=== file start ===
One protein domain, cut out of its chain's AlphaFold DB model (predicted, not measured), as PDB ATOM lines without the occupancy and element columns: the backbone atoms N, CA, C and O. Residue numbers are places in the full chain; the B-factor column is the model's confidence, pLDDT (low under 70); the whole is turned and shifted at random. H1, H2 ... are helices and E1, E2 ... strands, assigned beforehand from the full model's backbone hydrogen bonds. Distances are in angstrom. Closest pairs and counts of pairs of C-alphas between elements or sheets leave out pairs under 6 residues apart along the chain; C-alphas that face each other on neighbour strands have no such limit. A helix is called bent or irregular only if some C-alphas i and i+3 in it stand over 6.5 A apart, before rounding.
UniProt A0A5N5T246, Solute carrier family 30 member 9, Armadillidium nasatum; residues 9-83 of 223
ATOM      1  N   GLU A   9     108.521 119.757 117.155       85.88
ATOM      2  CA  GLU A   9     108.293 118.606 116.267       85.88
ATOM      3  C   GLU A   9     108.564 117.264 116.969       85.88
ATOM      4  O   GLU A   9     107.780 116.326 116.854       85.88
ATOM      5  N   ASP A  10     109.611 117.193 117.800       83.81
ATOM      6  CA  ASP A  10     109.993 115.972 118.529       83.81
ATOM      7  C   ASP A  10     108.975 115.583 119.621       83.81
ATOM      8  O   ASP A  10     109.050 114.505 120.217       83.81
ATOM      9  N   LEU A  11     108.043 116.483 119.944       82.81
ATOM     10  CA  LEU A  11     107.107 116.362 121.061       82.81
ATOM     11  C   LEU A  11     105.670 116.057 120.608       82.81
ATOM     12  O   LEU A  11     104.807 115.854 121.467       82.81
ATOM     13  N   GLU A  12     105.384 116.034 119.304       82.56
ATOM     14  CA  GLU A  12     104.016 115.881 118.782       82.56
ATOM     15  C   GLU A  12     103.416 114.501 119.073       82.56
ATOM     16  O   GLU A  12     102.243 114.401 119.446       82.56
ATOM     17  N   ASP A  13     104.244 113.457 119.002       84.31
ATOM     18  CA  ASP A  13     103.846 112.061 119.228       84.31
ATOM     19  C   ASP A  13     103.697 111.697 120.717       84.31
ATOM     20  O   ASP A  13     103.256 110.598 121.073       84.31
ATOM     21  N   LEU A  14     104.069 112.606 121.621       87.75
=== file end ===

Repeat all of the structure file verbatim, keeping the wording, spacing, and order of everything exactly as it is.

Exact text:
One protein domain, cut out of its chain's AlphaFold DB model (predicted, not measured), as PDB ATOM lines without the occupancy and element columns: the backbone atoms N, CA, C and O. Residue numbers are places in the full chain; the B-factor column is the model's confidence, pLDDT (low under 70); the whole is turned and shifted at random. H1, H2 ... are helices and E1, E2 ... strands, assigned beforehand from the full model's backbone hydrogen bonds. Distances are in angstrom. Closest pairs and counts of pairs of C-alphas between elements or sheets leave out pairs under 6 residues apart along the chain; C-alphas that face each other on neighbour strands have no such limit. A helix is called bent or irregular only if some C-alphas i and i+3 in it stand over 6.5 A apart, before rounding.
UniProt A0A5N5T246, Solute carrier family 30 member 9, Armadillidium nasatum; residues 9-83 of 223
ATOM      1  N   GLU A   9     108.521 119.757 117.155       85.88
ATOM      2  CA  GLU A   9     108.293 118.606 116.267       85.88
ATOM      3  C   GLU A   9     108.564 117.264 116.969       85.88
ATOM      4  O   GLU A   9     107.780 116.326 116.854       85.88
ATOM      5  N   ASP A  10     109.611 117.193 117.800       83.81
ATOM      6  CA  ASP A  10     109.993 115.972 118.529       83.81
ATOM      7  C   ASP A  10     108.975 115.583 119.621       83.81
ATOM      8  O   ASP A  10     109.050 114.505 120.217       83.81
ATOM      9  N   LEU A  11     108.043 116.483 119.944       82.81
ATOM     10  CA  LEU A  11     107.107 116.362 121.061       82.81
ATOM     11  C   LEU A  11     105.670 116.057 120.608       82.81
ATOM     12  O   LEU A  11     104.807 115.854 121.467       82.81
ATOM     13  N   GLU A  12     105.384 116.034 119.304       82.56
ATOM     14  CA  GLU A  12     104.016 115.881 118.782       82.56
ATOM     15  C   GLU A  12     103.416 114.501 119.073       82.56
ATOM     16  O   GLU A  12     102.243 114.401 119.446       82.56
ATOM     17  N   ASP A  13     104.244 113.457 119.002       84.31
ATOM     18  CA  ASP A  13     103.846 112.061 119.228       84.31
ATOM     19  C   ASP A  13     103.697 111.697 120.717       84.31
ATOM     20  O   ASP A  13     103.256 110.598 121.073       84.31
ATOM     21  N   LEU A  14     104.069 112.606 121.621       87.75